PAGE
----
St. Patrick’s Day Means Elevated Drinking, Lots of Risk
For anyone that has been around festivities on St. Patrick’s Day, it will likely come as no surprise that the holiday founded in remembrance of Ireland’s patron Saint, is considered by some estimates to be the fourth biggest drinking day of the year. While adult consumption of alcohol can be done safely and responsibly, reasonable drinking guidelines are often discarded in favor of excessive drinking, known as binge drinking.
Just what exactly is binge drinking? The National Institute on Alcohol Abuse and Alcoholism gives us a specific definition as, “a pattern of drinking that brings a person’s blood alcohol concentration (BAC) to .08 grams perfect or above”. Generally speaking, this means drinking 5 or more drinks within a two hour period for men, or 4 or more drinks for women. Contrary to some beliefs, binge drinking does not necessarily mean a person is alcohol dependent, or would have a diagnosable substance use disorder, but rather indicates an irresponsible drinking pattern that could endanger anyone.
Binge drinking may be more common than you think. The Centers for Disease Control and Prevention finds that 1 in 6 Americans engages in binge drinking four times a month. Demographically, the age group most prone to binge drinking are those aged 18-24 at 26.1%, though even middle aged persons report a rate just short of 16%. Statistics show binge drinking being particularly high on St. Patrick’s day, with more than 1/3 of drivers involved in fatal accidents on this day having a BAC above the legal limit These crashes occur once every 46 minutes during the Holiday.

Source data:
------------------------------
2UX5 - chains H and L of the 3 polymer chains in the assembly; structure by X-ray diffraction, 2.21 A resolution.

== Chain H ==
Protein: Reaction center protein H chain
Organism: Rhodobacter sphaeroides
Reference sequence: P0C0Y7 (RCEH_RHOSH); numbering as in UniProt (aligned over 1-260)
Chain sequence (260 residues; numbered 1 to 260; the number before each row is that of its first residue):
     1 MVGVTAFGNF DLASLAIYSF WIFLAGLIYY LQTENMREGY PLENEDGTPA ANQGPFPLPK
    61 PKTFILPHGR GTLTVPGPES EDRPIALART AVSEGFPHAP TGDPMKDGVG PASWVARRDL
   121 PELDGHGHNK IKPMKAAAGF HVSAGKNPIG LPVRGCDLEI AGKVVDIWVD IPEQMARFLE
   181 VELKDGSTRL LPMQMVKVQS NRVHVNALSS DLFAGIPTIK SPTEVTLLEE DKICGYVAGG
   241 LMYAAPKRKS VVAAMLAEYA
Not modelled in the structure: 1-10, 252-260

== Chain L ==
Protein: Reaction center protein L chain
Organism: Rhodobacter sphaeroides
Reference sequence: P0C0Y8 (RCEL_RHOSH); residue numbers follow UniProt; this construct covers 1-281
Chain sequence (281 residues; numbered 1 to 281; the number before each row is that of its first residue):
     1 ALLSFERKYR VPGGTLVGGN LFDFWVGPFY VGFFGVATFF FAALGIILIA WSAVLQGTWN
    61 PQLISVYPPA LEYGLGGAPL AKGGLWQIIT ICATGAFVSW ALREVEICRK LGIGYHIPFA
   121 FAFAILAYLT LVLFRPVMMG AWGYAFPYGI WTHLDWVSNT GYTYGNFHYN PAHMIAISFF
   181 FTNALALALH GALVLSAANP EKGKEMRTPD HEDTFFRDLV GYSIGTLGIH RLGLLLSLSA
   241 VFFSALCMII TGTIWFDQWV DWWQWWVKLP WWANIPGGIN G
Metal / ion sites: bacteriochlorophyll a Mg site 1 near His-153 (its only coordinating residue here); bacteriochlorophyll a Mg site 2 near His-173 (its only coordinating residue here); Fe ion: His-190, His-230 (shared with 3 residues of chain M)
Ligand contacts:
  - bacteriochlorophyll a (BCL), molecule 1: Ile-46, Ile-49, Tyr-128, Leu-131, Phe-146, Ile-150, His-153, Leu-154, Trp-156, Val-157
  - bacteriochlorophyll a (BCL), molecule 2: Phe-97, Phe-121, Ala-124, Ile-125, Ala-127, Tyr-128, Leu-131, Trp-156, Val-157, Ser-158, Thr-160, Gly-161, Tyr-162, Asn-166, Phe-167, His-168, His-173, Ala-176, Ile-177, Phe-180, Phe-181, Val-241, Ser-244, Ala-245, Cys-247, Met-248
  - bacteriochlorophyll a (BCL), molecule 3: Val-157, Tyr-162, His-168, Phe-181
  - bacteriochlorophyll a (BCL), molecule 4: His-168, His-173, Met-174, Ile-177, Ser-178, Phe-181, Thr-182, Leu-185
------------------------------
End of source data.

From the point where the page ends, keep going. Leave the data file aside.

It is important to note that binge drinking is nothing to shrug off; it can have very serious risks. The impairment effects of alcohol on the body in high amounts can increase your risk for injuries due to accidents, including car crashes. The behavioral influence of alcohol can also increase incidents of violence, including sexual assault. Physically, binge drinking is associated with cognitive problems including memory and learning impairment long-term. Cancer risks can increase over time, and regular binge drinkers put themselves at risk for a whole host of other chronic diseases including liver and heart disease. In the short-term, heavy binge drinking can also put you at risk for alcohol poising and bouts of unconsciousness.
How do we avoid binge drinking? For some, abstinence may be the best choice. This is especially true for those that have had alcohol dependence, those that are underage, or for those with certain medical conditions or those prescribed medication that alcohol can interfere with. Others may wish to puruse low-risk drinking, which is generally considered to consist of no more than 3 drinks on any given day, totaling no more than 14 drinks in a week. A “drink” would be 12oz of beer with 5% alcohol content, or 1 oz. for most forms of liquor. Above all, be aware of how your drinking may be affecting, you. Low risk is not no risk, so taking precautions like safe transportation can make a big difference.
By: Jeffrey Meyers, ASAC Certified Prevention Specialist